Herman Tiu Laurel / Phil-BRICS Strategic Studies / September 15, 2020
The U.S. is in the habit of hurling accusations at China without providing any evidence to back up the allegations. They did this with the “China virus” claim with nary a scientific basis to stand it on.
Incessantly, they have repeated allegation of “intellectual property theft” against China but never filed a case in the WTO on it.
Recently, the U.S. has been hammering on a “data security breach” involving Huawei, Tik-Tok and other Chinese tech companies; again, these are totally bereft of any proof and only meant to provoke discriminatory and punitive actions. The U.S. has been breathing down the necks of “allies” to stop dealing with Chinese tech companies even if they cannot find proof of any wrongdoing.
Clearly, this seems to be the American style of doing things – accuse, accuse, accuse without any intention of resolving the issues one way or the other by providing a solution.
Obviously, this is farthest from the Chinese way of doing things with its international friends and partners as evidenced by China’s track record.
In China’s decades of dealing with the rest of the world, it always seeks to create harmony and produce Win-Win happy endings. China’s multi-trillion dollars Belt and Road initiative (BRI) are good examples. To continue growth China is helping countries to up their capacity to trade, instead of the economic imperialism of the West.
In the Covid-19 pandemic crisis, China quickly went to work in helping other countries, declaring its vaccine as a “global public good” and prioritizing poorer countries in the distribution of the vaccine when it becomes ready. This is unlike the U.S. and some other countries that are hard at work blaming their peers, even as China has already engaged ASEAN for post-COVID-19 economic recovery planning.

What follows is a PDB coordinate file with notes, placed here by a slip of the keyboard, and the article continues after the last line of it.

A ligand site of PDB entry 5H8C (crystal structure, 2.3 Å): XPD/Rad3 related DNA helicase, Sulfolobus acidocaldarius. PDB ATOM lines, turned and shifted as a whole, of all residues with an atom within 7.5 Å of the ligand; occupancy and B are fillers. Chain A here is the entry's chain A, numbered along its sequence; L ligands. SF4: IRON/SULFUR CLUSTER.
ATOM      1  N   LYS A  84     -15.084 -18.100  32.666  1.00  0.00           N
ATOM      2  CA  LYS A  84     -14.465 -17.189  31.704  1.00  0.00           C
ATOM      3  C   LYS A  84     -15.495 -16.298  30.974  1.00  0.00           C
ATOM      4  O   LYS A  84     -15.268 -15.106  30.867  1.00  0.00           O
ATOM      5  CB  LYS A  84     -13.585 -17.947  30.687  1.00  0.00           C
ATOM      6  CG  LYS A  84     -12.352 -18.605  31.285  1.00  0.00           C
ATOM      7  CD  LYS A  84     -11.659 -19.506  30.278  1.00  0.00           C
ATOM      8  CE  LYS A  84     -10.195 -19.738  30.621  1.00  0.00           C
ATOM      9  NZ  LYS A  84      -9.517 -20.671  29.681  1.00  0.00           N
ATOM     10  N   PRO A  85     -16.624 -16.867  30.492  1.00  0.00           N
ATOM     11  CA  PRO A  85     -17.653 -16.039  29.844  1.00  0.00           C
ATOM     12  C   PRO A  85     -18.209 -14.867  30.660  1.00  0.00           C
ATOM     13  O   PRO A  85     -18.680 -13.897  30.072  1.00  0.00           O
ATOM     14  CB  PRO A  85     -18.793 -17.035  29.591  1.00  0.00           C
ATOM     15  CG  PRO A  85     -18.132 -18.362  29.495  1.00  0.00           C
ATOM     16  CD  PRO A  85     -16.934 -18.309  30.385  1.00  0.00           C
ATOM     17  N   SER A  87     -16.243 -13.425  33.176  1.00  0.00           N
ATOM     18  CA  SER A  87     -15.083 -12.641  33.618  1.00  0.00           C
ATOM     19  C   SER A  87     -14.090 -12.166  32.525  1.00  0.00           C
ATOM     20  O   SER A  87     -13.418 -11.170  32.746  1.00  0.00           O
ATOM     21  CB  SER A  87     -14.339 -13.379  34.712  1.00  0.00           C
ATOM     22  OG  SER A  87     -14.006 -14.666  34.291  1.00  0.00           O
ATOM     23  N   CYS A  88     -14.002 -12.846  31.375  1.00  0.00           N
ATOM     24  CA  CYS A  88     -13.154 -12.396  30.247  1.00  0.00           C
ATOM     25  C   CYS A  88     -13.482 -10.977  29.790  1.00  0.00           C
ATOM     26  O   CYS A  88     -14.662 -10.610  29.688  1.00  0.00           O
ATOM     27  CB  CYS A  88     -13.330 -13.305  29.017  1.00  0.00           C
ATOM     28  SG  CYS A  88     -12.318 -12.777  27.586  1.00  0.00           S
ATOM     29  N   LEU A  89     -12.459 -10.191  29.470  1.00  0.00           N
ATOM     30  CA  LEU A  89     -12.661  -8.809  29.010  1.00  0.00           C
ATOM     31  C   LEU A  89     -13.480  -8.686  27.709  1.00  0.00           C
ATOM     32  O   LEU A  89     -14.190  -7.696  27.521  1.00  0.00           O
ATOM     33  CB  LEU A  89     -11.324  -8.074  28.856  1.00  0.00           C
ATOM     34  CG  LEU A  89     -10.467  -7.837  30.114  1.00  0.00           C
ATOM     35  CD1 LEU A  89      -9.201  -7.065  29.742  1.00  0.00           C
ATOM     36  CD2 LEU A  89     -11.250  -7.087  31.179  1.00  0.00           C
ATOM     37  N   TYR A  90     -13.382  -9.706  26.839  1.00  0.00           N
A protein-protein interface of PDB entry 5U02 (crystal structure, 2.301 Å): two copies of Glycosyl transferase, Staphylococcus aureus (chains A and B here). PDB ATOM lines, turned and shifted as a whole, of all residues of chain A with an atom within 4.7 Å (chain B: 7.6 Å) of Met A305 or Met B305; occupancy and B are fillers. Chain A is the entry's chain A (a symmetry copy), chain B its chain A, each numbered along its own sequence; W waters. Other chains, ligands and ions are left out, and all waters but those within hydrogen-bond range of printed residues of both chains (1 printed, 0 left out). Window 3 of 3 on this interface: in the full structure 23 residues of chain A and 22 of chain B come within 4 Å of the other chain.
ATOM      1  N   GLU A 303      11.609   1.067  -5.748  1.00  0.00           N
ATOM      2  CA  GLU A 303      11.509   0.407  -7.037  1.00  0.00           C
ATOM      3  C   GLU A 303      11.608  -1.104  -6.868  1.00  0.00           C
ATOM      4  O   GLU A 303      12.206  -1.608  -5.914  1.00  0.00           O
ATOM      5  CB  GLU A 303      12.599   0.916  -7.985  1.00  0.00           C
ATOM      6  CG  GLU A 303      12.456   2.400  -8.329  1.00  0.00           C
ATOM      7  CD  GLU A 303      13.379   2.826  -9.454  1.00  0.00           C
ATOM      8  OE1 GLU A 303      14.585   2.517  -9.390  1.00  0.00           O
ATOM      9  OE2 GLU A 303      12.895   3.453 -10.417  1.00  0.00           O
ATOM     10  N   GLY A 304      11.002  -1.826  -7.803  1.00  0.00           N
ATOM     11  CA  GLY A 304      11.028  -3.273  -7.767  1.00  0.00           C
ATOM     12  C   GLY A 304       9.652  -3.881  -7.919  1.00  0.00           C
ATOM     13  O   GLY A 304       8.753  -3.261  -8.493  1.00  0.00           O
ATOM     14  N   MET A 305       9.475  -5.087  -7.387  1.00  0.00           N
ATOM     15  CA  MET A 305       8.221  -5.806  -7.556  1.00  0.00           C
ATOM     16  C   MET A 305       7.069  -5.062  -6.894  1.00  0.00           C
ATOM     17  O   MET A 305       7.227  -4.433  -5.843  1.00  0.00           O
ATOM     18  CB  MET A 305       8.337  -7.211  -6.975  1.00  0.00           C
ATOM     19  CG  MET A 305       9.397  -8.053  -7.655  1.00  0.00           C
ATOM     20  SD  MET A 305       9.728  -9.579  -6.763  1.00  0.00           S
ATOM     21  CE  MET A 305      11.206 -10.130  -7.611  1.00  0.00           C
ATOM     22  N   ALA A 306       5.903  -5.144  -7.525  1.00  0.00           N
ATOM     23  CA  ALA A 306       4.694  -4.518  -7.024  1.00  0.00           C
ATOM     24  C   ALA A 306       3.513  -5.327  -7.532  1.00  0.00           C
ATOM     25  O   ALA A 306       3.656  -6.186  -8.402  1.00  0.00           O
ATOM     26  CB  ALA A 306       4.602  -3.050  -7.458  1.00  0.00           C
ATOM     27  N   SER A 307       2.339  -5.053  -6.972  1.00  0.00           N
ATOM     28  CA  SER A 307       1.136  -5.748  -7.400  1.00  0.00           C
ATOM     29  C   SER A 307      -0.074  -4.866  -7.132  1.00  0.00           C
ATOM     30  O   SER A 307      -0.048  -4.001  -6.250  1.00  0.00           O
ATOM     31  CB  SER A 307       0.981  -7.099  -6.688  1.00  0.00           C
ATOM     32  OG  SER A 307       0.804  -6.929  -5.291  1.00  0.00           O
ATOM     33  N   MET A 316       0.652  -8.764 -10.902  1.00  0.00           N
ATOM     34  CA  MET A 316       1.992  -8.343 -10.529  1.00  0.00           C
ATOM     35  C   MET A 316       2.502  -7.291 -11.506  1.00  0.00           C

China has come up with a plan to address the global data security issue that the U.S. has been harping about and using as a weapon against rising Chinese technology companies. This situation adversely affects global technology development not only by China but the whole world as well, forcing some countries to go for Western technology even if the latter is much more expensive.
Expense is not the only issue for countries under the tutelage of America, like Australia who seems to follow every instruction of the U.S. these days, and might be forced to adopt U.S. technology and suffer. As reported in the September 9, 2020 edition of PC Magazine, “AT&T’s current 5G slower than 4G in nearly every city tested by PCMag.” This is the American way now?
In contrast, China has found, in typical Chinese fashion, the constructive, positive and progressive approach to solving the dilemma that U.S. weaponization of the data security threat issue has created.
In the second week of September 2020, China launched its initiative to get the nations of the world to agree on the rules to govern the conduct of global data security. According to Xinhua news, the formal announcement of the initiative, called the “Global Initiative on Data Security” was scheduled for September 14, 2020.
Under this initiative, all countries will be called on to handle data security in a “comprehensive, objective and evidence-based manner.” The initiative urges countries to oppose “mass surveillance against other states” and calls on tech companies not to install “backdoors in their products and services to illegally obtain users’ data, and control or manipulate users’ systems and devices.”